However, I think it is as much an interpretive error to assume that one must attempt to harmonize Genesis 1 with Genesis 2-3 as it would be to attempt to bring John 1, Colossians 1, Psalm 77, Job, etc. into chronological harmony with Genesis 1 or Genesis 2-3. I have come to think that these two creation accounts are doing two separate things which are theologically though not chronologically compatible. Indeed, apart from, “in the beginning”, I am doubtful that chronology was of primary concern to the author(s)/editor of these opening chapters of Genesis. Their concern is with who the God of Israel is and who people and in relation to the God of Israel and to this god’s cosmos.
In each of the Church Fathers, I have explored thus far the assumption that these two texts ought to be harmonized creates problems that then need to be resolved. Yet, there is very little consistency in how these problems are resolved. The problems are resolved according to other extra-biblical philosophical presuppositions and prior theological commitments. For instance, Origen move quickly to a “spiritual” or “allegorical” reading of the text because for him a literal reading leads to nonsensical meanings. In the face of these difficulties, in one work, Augustine turns to Aristotle’s “four causes” to explain the chronology, the efficient (invisible) creation (Genesis 1) precedes the material (visible) creation (Genesis 2).
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Yet, in the Church Fathers, one sees an awareness and acknowledgment of the interpretative act that one does not see in the writings of AiG. Ken Ham et al. seem to think they are simply reading the text with no presuppositions apart from their belief that Genesis 1-11 is God-Eyewitness testimony to what we would normally refer to a primordial or prehistorical events. As Richard Beck recently quipped, “A fundamentalist is a person who thinks he doesn’t have a hermeneutic.”
I contend that the assumption that we ought to harmonize Genesis 1 with Genesis 2-3 is a fundamental error.
Well, harmonization is the harmonizing of texts, concordism refers to the harmonizing of the text with the science of the day or, in the case of the Church Fathers, with natural philosophy.
To anyone who understands the nature of scientific discovery, the problem with concordism should be obvious. Science is never complete. New and better theories arise as more information becomes available. So, if we argue with Newton that the Bible agrees (or concords) with the science of his day, then we are ipso facto arguing that is not in agreement with twenty-first century science. The Bible’s science is as outdated as Newton. In truth, the Bible’s science is and ought to be more outdated than Newton’s.
I and, dare I say most, biblical scholars, including many evangelicals, would want to say the Bible does not agree with Newtonian science. Rather, the Bible agrees with the science of the day in which its various parts were written. So, I do not expect Genesis 1 to be in concord with Einstein’s theory of relativity or to foreshadow an expanding universe (a theory that Einstein himself rejected at first blush) nor do I expect Genesis 2 to indicate that human beings had the perfect genome and that’s why Cain can engage in incest as Ken Ham does. I do not expect to find a spherical earth anywhere in Scripture nor do I expect references to bacteria or ovaries, these were not available to them.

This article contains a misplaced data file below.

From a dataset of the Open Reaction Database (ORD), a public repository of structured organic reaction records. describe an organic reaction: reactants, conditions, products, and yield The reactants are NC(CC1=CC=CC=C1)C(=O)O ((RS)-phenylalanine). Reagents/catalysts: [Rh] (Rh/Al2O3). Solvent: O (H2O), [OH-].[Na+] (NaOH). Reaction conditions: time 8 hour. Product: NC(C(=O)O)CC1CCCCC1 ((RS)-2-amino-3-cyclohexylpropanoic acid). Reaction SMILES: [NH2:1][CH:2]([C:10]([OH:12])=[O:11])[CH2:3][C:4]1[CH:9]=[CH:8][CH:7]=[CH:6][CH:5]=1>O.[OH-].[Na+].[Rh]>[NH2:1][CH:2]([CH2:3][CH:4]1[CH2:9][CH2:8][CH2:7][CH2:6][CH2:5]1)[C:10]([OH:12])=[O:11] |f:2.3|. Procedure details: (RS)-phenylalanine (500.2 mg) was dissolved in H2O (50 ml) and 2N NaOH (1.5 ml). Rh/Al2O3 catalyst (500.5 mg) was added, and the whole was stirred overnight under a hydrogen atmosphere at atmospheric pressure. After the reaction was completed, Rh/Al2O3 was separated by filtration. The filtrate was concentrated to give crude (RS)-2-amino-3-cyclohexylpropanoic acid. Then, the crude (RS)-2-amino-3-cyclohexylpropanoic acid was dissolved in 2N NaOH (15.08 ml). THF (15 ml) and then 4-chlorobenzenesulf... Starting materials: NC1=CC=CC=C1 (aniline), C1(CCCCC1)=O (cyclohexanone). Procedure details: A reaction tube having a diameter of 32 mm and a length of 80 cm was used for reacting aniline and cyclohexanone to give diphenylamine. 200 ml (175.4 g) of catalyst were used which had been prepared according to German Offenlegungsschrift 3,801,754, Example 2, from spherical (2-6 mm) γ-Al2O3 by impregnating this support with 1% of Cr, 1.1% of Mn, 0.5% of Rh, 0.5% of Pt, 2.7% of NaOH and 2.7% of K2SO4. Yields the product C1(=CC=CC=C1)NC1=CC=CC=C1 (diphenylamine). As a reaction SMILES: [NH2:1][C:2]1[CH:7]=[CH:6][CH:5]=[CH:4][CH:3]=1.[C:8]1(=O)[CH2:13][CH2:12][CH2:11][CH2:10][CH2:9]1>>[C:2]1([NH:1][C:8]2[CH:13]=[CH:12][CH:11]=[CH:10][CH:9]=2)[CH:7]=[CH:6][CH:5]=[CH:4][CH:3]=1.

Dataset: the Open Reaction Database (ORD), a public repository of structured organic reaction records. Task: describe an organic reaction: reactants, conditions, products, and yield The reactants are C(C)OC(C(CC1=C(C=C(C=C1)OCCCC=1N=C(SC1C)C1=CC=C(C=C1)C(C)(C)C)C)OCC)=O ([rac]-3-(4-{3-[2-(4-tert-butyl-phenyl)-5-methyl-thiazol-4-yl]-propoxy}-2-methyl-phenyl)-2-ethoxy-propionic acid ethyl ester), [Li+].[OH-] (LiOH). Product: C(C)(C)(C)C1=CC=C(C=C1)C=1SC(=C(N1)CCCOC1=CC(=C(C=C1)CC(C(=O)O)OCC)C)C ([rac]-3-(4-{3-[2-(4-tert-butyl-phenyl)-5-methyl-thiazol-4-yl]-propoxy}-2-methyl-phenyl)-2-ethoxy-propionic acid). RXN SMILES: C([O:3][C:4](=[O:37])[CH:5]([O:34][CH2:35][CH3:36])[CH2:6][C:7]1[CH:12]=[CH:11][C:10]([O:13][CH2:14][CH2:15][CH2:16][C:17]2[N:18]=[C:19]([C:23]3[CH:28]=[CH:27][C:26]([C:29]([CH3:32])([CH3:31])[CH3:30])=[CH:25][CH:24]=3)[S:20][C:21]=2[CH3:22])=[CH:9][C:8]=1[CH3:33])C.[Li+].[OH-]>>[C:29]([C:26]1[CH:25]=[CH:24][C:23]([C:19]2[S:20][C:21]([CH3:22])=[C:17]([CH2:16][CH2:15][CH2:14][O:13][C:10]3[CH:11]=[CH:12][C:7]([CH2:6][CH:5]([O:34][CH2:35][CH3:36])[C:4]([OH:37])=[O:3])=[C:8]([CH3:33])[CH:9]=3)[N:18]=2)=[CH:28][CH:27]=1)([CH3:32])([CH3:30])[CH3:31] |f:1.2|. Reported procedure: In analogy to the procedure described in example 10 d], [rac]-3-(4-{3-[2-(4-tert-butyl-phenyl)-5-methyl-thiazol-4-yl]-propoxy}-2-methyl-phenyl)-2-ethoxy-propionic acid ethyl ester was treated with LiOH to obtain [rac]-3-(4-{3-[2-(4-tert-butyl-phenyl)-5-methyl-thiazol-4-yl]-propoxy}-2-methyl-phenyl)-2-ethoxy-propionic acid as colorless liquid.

In a recent twitter exchange, an evangelistic agnostic said something to the effect that he would believe the Bible, if it accurately predicted the existence of Australia. I asked him why he would expect it to. If the Bible made mention of Australia, then I would suspect it was a very late forgery rather than a divinely inspired text. Yet, this critic is mirroring back what he has heard from many Christians. His unintended analogy is apt. I know more expect Isaiah to be making a reference to the United States or China, than I expect Genesis 1 to be making a reference to the Big Bang, evolutionary theory, photosynthesis, heliocentrism, the role of bacteria in causing illness, DNA, etc.
Moreover, even if the authors had accesss to the information that we have, I suspect they would make little to no reference to it anyway for they are interested in who the Creator is and who we are in relation to this God. These author(s)/editors were properly interested in our ultimate origins and only passingly interested at best in our proximate origins. In terms that Augustine might employ, they seem more interested in our efficient and final cause, than in our formal and material causes. Pace Augustine.
In conclusion, I offer a final thought on Ken Ham’s consistently inconsistent hermeneutic. Another big difference between Ken Ham’s approach and the approach of the Church Father’s is that they seek to harmonize the Scriptures with natural philosophy (the science of the day), secular or ecclesiastical, where as Ken Ham regularly dismisses the science of the day (at least when it cannot be manipulated in his favour). As Augustine warned, such practices make the Bible appear ridiculous which in turns makes anything Christians say hard to swallow.